Gerald Dawe: Belfast poet and academic who explored the everyday with wit and plain speech

Part of the so-called Coleraine Cluster of writers, Dawe explored a less-voiced north Belfast lower middle-class upbringing

Gerald Dawe: was equally devoted to emerging writers north and south, as a teacher, anthologist and publisher

Born: April 22nd, 1952

Died: May 29th, 2024

Gerald Dawe, who has died aged 72, was a poet of Northern Ireland’s liberal Protestant tradition, even while plying his trade from Galway and Dublin. He was equally devoted to emerging writers north and south, as a teacher, anthologist and publisher, and for many years was fellow and professor of English at Trinity College Dublin.

He attracted comparison to Derek Mahon, exploring a less-voiced north Belfast lower middle-class upbringing. Nostalgia, for Dawe, was coping with loss in the present – frequently loss of home. Memory is not just about the past, but finding a route into now, poetry “an artful way of making that happen”.

READ SOME MORE

Dawe probed religion in his 1991 collection Sunday School. Sin was “on the gable ends and on the big churches, part of the landscape”, as he told a 2024 BBC documentary, but also lost force from phrases such as “It’d be a sin to go out on a night like that” (from the poem Sin). Sermons held less allure than Belfast’s people and places. “Whatever was played on the bandstand/ we never listened”.

His last volume, Another Time: Poems 1978-2023 (2023), distilling 45 years of his poetry, is a model of straightforward syntax, exploring the everyday with unadorned quatrains and Belfast’s plain speech. His wit, never distant, sparkles in his 1989 poem Ode to My Inhaler.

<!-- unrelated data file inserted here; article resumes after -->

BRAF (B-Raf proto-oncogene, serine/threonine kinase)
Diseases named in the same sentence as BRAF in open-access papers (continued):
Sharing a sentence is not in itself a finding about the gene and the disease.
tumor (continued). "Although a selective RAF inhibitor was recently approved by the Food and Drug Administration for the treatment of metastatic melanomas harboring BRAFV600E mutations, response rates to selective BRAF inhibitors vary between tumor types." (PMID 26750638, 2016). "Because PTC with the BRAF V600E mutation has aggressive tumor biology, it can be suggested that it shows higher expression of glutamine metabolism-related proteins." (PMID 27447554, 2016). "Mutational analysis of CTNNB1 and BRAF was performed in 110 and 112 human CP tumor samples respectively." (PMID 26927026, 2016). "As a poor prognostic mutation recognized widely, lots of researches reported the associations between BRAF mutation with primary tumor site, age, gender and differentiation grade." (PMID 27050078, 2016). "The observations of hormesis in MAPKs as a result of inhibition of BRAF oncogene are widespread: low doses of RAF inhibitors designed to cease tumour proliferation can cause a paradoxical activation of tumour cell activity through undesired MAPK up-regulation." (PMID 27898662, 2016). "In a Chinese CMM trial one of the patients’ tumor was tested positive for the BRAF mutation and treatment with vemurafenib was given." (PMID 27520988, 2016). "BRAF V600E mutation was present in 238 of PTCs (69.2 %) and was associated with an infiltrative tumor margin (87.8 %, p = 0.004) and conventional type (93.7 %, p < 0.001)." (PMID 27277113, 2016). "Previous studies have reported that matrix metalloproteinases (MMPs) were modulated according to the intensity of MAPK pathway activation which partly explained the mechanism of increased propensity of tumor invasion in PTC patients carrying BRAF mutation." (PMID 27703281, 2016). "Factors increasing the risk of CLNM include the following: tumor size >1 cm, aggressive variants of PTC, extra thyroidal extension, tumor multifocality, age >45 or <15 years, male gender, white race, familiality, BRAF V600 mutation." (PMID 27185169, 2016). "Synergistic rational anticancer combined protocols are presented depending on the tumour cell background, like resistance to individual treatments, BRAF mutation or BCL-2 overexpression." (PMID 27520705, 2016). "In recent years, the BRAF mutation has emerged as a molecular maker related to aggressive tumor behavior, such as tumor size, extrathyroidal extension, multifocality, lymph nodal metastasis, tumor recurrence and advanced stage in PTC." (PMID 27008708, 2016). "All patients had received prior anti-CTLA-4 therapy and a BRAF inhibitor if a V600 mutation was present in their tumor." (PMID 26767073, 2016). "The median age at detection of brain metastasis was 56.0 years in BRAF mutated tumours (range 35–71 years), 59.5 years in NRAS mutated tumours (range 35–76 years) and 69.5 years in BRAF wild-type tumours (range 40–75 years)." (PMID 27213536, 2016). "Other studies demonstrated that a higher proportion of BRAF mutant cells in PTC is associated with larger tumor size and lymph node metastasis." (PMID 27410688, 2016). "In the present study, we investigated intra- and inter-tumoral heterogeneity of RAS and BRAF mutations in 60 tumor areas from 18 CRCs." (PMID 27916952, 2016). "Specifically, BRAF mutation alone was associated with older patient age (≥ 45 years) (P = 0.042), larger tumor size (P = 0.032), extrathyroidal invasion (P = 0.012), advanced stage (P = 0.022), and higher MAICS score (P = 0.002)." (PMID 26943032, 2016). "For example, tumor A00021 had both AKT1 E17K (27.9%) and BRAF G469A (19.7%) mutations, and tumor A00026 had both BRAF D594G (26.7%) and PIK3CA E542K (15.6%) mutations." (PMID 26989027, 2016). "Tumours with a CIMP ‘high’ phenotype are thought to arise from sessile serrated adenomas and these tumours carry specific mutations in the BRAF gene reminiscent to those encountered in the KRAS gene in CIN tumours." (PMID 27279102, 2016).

Besides 14 volumes of poetry, he published 10 collections of essays, and anthologies including The Cambridge Companion to Irish Poets (2018). His Earth Voices Whispering: An Anthology of Irish War Poetry 1914-45 (2008) stands among Ireland’s most important anthologies in the last half century, juxtaposing figures such as Francis Ledwidge and Eva Gore-Booth to show how world wars haunted contemporary poetry.

His edited book of essays Across a Roaring Hill (1985, with the critic Edna Longley) pioneered the idea of a Protestant imagination in modern Ireland, tracing a mental world from Yeats and the Irish Literary Revival to Louis MacNeice and later Mahon and Michael Longley.

In 1986 he started a small literary magazine, Krino. Then, with Patrick Ramsey of Fortnight magazine, in 1990 he founded Lagan Press, after a back bar conversation in Lavery’s pub in Belfast. It had two rules: to feature Northern Irish writing, and to not make money, as Ramsey recalled; on the second it surpassed wildest expectations. After publishing 200 books by new writers, Lagan Press merged in 2013 into the Verbal Arts Centre in Derry.

Gerald Dawe a ‘champion of the outsider’ with ‘inspiring’ passion for literature, memorial toldOpens in new window ]

Born in north Belfast, where the city’s blitz remained etched in landscape and conversations, Dawe was the son of Gordon Dawe and Norma Fitzgerald Bradshaw, and raised, along with his sister, by his mother, grandmother and great-grandmother in what he described as a “house of women”.